‘Custom’ Drug Designed For Just One Patient Sparks Questions About The Boundaries Of Personalized Medicine
Although scientists found some success with the highly specialized drug, the path forward to medicines created for just one patient is murky. Questions about fairness and expense put a damper on the possibility of such personalized care.
The New York Times:
Scientists Designed A Drug For Just One Patient. Her Name Is Mila.
A new drug, created to treat just one patient, has pushed the bounds of personalized medicine and has raised unexplored regulatory and ethical questions, scientists reported on Wednesday. The drug, described in the New England Journal of Medicine, is believed to be the first “custom” treatment for a genetic disease. It is called milasen, named after the only patient who will ever take it: Mila (mee-lah) Makovec, who lives with her mother, Julia Vitarello, in Longmont, Colo. (Kolata, 10/9)
After A Bespoke Therapy Rescues A Young Girl, The FDA Considers Advance Of Individualized Treatments
Back in 2016, a 6-year-old named Mila was diagnosed with Batten disease, a progressive and incurable genetic syndrome that would brutally strip away her sight and her ability to walk, and would cause dozens of seizures each day. The condition is fatal. But her parents, Julia Vitarello and Alek Makovec, refused to lose hope. They contacted Dr. Tim Yu, a neurologist at Boston Children’s Hospital, who discovered the precise genetic mutation that caused her disease — and was able to devise an experimental treatment designed exclusively for Mila. His work is one of the first examples of therapies created for the benefit of a single patient — an “N of 1” study. (Keshavan, 10/9)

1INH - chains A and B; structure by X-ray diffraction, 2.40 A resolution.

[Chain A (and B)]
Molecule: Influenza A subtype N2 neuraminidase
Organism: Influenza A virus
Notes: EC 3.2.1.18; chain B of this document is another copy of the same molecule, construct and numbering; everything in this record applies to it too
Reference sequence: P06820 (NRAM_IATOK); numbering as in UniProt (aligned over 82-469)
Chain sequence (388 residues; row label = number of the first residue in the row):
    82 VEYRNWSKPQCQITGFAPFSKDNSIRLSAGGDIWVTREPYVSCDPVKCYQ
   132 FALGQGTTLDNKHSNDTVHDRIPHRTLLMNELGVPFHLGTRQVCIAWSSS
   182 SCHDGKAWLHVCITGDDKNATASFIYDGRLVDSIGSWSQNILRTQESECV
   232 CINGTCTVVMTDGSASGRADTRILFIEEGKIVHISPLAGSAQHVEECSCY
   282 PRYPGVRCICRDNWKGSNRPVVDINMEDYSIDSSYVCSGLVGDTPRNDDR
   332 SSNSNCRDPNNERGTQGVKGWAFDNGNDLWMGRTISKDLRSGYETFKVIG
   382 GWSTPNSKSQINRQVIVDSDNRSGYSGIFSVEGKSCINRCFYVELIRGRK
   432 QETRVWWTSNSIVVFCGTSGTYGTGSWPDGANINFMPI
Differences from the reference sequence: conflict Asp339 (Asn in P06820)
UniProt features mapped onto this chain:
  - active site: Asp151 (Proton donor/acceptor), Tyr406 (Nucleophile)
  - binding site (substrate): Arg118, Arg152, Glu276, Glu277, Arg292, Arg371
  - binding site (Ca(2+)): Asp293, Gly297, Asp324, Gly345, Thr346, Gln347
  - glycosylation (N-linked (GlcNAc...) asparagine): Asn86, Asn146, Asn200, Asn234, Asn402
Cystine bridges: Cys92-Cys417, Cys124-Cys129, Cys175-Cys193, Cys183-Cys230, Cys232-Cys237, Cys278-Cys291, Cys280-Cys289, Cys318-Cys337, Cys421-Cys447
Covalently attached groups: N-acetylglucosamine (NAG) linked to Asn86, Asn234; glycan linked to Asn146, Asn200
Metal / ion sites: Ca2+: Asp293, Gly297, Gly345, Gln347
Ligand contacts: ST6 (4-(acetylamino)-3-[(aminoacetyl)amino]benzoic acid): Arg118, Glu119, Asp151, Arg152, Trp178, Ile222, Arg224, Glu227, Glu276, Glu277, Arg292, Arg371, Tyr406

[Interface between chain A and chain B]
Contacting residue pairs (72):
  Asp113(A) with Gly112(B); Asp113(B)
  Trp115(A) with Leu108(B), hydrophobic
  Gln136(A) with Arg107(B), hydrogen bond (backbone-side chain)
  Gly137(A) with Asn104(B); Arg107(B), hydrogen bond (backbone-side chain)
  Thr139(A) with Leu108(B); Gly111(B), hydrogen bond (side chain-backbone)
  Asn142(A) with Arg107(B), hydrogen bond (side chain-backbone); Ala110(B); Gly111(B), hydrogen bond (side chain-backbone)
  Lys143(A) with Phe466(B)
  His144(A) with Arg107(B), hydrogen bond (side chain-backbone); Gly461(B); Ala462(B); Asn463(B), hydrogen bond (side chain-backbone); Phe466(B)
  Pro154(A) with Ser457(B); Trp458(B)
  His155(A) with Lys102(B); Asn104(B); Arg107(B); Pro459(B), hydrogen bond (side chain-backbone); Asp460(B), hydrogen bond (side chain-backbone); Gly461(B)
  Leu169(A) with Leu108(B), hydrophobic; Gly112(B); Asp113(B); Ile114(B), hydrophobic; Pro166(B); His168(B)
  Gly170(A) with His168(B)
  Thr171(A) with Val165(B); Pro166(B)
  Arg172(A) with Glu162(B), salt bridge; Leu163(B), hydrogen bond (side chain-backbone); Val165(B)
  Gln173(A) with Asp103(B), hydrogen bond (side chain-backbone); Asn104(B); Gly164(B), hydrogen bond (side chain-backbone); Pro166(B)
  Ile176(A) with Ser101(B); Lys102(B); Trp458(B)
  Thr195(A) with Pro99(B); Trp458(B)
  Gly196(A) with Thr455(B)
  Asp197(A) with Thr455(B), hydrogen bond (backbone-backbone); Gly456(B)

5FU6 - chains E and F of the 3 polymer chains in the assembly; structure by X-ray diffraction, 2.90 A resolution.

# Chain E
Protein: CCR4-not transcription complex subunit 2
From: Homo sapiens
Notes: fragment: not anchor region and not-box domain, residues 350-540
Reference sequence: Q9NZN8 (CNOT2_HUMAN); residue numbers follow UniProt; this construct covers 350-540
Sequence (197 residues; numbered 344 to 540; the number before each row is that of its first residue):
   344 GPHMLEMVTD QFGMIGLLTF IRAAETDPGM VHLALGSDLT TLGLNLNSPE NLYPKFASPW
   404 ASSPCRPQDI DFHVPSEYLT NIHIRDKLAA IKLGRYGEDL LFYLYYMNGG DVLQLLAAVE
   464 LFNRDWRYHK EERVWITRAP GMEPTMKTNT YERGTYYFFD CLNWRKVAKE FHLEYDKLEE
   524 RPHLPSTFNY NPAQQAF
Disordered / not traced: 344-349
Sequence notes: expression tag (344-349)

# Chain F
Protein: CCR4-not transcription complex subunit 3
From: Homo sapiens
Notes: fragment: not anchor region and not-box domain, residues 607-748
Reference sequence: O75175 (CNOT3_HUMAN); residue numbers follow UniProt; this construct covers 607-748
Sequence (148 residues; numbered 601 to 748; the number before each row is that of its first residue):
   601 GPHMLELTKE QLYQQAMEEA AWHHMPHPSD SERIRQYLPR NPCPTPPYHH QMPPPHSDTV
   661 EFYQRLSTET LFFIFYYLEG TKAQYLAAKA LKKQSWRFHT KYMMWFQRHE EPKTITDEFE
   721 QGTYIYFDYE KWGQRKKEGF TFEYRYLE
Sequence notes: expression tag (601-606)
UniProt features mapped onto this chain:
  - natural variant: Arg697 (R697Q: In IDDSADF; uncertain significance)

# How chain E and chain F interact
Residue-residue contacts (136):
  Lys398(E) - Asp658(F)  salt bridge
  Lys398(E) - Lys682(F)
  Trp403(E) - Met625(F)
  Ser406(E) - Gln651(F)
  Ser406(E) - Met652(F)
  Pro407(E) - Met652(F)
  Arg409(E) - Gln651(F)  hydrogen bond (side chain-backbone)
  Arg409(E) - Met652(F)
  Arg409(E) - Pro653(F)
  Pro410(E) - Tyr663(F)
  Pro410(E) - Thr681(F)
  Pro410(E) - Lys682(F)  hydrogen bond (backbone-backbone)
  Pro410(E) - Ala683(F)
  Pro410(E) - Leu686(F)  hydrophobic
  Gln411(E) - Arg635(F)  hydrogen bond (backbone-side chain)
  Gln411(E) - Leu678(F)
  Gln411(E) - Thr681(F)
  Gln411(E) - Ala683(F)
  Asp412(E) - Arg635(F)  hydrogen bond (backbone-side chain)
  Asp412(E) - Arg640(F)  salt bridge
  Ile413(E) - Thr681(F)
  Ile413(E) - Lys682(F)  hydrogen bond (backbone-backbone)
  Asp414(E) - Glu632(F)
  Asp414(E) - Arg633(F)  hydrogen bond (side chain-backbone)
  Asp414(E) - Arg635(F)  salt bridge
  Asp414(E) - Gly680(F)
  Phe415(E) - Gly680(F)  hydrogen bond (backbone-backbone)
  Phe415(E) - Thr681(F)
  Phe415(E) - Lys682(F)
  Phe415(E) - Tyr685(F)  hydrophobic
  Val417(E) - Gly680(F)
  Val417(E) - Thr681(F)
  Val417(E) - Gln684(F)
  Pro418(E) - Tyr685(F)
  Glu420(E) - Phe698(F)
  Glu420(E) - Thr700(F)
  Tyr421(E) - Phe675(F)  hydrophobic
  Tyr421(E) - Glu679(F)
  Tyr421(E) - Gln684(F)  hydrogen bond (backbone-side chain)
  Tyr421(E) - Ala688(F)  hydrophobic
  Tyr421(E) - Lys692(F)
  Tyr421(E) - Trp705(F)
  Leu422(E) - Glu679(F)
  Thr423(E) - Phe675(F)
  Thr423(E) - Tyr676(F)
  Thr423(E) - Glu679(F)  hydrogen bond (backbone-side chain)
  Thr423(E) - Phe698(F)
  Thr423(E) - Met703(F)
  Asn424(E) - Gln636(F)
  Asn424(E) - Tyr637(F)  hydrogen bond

In other pharmaceutical news —
The Return Of Vioxx: Can A Drug Once Deemed Deadly Be Relaunched?
Vioxx’s days as a widely used treatment for arthritis and chronic pain came to an end when studies revealed that it roughly doubled patients’ risk of heart attack and stroke, leading to an estimated 60,000 deaths. It was a public health disaster, and it led to a congressional investigation, allegations of lapses at the Food and Drug Administration, and agreement by the manufacturer, Merck, to pay a nearly $5 billion settlement. Now, Tremeau Pharmaceuticals, a private Massachusetts company, is developing a generic version of Vioxx as a treatment for severe joint pain in people with hemophilia, a side effect called hemophilic arthropathy. (Garde, 10/9)
2020 Democrats Embrace Aggressive Step On Drug Prices
Democratic presidential candidates are threatening to take a drastic step that even the Obama administration rejected to lower drug prices without congressional approval. The move involves invoking an obscure section of a 1980 law to break the patent on a drug when it is priced too high. The idea, known as "march-in rights," would allow the government to "march in" and break a patent to allow a cheaper version of a drug to be made by another company. (Sullivan, 10/9)